Sunday, May 08, 2022

Low Water Secrets to Help New Anglers Find Fish

by Derek Benoit August 9th, 2021

What You’ll Learn in This Article

  • The Value of Pictures in Fishing Reconnaissance
  • How to Document Structure with Pictures
  • The Concept of “Spots Within Spots”
  • Applying Presentations to Structure
A great mix of hard and soft structure fishable from a bridge by drifting bait down current, or by casting lures across and quatering upstream from either side. Derek Benoit

New Anglers Find Fish with Good Scouting

New anglers find fish often by accident. Sure, many articles and videos can help, but for those of us shore bound, we need all the help we can get. Assuming you fish relatively small bodies of water, low water periods are a great chance to learn. Additionally, the advent of smart phones means that pictures you take of local waters can be taken with you anywhere and everywhere. Moreover, you can create ongoing folders of pictures by season, month, whatever the case may be, from year to year to understand how local waters change with weather conditions.

Worth Noting Up Front

I had to be very careful about giving away the location of this pond. Important to note is that it’s critically small and easily crowded. Hence, I had to do something to minimize the chance of making its location obvious.

Before we can delve into taking pics of your local creeks, ponds, or lakes, we should first figure out what we’re seeking. Ultimately, we’re looking for structure that will hold fish, is accessible (by boat or shore) and allows for appropriate presentations of lures or bait.

Structure in a Nutshell

Structure can be hard (rocks, rock ledges, rocky points man made structures, etc.) or soft (sandbars and accompanying drop-offs, sand points, etc.). Natural structure is often the result of current flow and its effect upon sediment deposits. This is especially the case in water with variable currents. As a result of this structure, fish have an advantage over prey items that are swept over or past said structure. Typically, bass (especially large mouth) and pan fish will use the quite edges with slower water, adjacent to faster currents. Also, the will stage behind an obstruction that breaks the current and creates eddies behind said obstruction. Food is swept right too the fish, limiting the energy necessary for feeding.

Why Structure is SO Important for New Anglers

This structure determines EVERYTHING in terms the post productive locations within any given body of water, given any water condition and any season. Consequently, if you become familiar the habits of your preferred species by water temperature and season, you can make use of everything from expansive shallow flats, to drop offs, to rocky or rip-rap banks, and especially aquatic vegetation. Specifically, water clarity and depth often help determine where edges of weed forms. While not structure of itself, such is often indicative of such, AND creates additional opportunities for presenting lures or baits.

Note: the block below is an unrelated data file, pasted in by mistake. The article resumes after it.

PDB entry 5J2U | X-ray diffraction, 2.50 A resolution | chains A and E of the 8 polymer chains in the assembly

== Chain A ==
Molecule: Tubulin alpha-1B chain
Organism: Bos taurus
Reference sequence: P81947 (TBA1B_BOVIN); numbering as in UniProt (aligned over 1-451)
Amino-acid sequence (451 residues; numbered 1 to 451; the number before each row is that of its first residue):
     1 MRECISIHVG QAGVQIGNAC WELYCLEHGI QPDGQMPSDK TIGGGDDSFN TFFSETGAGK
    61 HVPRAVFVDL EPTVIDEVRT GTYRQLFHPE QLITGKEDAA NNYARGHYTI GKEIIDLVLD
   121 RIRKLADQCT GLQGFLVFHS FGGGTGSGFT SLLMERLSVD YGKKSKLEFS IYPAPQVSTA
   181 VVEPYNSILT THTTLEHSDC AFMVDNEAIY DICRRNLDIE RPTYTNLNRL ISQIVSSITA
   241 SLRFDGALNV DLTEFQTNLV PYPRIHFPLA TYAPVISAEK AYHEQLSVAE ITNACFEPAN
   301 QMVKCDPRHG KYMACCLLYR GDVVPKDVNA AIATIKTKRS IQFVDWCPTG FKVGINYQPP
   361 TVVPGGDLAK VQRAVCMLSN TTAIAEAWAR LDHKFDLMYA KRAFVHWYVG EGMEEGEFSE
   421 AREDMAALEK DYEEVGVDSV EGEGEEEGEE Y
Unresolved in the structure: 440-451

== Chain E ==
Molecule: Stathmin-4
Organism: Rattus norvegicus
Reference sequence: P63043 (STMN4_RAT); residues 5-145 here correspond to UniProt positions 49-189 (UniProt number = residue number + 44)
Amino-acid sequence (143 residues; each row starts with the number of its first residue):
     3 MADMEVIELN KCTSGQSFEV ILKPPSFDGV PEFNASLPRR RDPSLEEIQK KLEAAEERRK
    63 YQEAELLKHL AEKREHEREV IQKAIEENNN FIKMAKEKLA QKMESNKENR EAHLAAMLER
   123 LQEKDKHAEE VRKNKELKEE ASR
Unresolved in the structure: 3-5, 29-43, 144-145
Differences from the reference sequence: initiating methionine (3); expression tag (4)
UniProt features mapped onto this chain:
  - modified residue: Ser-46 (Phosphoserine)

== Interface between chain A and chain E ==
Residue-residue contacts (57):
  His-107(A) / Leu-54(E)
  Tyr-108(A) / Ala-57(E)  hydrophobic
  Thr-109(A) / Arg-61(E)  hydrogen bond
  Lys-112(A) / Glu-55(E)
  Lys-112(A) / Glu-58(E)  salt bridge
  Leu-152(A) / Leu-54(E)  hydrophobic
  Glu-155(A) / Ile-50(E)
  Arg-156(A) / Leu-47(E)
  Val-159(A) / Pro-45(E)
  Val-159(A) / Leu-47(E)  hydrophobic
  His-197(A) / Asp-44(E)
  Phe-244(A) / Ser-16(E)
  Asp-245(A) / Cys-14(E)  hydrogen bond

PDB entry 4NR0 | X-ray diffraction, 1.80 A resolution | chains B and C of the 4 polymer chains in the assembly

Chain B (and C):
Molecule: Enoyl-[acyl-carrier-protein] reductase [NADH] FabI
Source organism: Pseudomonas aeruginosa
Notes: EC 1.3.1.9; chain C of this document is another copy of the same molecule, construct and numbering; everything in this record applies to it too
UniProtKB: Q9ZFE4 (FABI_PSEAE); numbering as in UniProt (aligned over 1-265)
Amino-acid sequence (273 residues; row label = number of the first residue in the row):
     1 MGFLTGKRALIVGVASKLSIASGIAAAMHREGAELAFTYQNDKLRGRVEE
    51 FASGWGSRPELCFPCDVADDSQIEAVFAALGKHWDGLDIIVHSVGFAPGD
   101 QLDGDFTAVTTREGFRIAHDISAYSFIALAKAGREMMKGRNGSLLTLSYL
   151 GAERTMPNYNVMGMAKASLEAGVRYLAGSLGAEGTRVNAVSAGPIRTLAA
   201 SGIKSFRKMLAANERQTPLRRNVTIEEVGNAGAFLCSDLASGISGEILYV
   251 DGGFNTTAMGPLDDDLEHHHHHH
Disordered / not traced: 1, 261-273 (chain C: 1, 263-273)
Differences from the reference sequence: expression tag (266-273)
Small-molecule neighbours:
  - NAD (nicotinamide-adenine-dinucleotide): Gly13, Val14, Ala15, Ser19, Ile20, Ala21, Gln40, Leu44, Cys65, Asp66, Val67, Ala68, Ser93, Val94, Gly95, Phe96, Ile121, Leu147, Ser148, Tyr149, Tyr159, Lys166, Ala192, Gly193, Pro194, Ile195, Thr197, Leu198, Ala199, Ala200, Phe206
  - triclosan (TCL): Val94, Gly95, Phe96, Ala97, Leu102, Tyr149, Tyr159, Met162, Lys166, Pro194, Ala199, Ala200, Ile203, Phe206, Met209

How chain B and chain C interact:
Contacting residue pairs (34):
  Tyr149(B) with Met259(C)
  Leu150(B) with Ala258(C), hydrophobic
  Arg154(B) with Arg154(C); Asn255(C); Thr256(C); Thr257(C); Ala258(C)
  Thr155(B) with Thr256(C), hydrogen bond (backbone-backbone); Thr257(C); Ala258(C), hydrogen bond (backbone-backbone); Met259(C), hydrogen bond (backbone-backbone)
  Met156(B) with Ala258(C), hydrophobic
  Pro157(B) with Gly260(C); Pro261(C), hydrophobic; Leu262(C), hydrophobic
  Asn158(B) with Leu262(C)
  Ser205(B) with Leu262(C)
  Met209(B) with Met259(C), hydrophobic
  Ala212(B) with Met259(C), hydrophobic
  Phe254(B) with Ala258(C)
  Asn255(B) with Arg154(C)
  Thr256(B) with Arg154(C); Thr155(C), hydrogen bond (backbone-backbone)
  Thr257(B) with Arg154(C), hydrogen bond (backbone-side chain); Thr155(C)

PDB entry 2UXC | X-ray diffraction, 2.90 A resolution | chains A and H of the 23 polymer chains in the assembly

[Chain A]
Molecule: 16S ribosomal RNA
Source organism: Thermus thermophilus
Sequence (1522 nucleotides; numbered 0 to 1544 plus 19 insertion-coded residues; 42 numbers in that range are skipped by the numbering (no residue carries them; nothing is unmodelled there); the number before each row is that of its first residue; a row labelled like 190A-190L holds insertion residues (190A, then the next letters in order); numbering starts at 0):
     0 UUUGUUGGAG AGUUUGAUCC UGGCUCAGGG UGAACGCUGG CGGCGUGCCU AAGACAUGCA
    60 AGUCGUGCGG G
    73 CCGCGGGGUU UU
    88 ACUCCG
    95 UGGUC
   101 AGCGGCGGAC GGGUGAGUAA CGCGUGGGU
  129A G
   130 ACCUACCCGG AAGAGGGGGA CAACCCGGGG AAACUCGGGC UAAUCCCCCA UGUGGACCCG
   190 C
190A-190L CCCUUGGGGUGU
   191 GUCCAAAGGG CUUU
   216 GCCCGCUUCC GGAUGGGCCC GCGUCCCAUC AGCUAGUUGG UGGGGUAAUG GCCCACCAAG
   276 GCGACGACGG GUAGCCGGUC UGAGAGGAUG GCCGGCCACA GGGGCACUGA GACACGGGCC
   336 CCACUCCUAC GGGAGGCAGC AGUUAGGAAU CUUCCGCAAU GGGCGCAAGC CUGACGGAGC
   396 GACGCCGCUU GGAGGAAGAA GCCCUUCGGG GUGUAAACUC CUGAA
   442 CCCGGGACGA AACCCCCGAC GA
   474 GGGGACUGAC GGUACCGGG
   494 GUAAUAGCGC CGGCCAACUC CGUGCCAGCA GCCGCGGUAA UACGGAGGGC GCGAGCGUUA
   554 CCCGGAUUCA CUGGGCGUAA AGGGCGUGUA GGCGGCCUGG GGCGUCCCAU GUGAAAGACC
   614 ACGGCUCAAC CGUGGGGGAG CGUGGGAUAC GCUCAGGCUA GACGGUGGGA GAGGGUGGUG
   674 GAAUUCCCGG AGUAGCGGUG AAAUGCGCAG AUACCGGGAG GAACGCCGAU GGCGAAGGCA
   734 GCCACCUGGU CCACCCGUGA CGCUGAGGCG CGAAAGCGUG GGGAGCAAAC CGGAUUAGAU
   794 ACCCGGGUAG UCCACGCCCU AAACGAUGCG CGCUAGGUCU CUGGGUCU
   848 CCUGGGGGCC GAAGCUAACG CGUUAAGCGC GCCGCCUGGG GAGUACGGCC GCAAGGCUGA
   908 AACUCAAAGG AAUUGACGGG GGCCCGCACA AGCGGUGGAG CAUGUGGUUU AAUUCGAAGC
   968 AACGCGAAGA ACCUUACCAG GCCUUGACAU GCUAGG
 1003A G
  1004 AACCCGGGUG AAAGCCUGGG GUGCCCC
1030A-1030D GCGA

Pictures as Documentation of Fish Holding Structure

If you view the pictures included carefully, you’ll notice that the faster currents are clearly visible toward the outer bend of each turn in the very obvious channels. Usually on the outside bend of the channels there will be either a steeply eroded bank, or sand bar. Both are noticeable in the following pictures. Again, the fish will typically set up in the lowest current areas adjacent to this structure, allowing them to save energy as food is swept past them, or directly to them.

An obvious deeper, faster current flow adjacent to an outside drop off of a flat. Derek Benoit

a great example of man-made structure affecting water flow and soft structure. Derek Benoit

What you’re looking for in each opportunity to document structure is this: information to determine how those fish you target will most likely use that structure.

New Anglers Find Fish at the Spots within Spots

Spots within spots are individual, unique features that complement soft or hard structural features. They provide additional advantages within already advantageous feeding areas. Thus, they are always worth identifying within flats, junctions between channels, drop offs, and rocky areas. Whatever feeding advantages are provided by the general, larger structural feature, is augmented by the micro spots.

While this pic is meant to show holding features with a general spot, look carefully in the bank at the rear and you’ll see another “spot within a spot:” a transition from a steep chunk rock bank to one with a more gravelly composition. Derek Benoit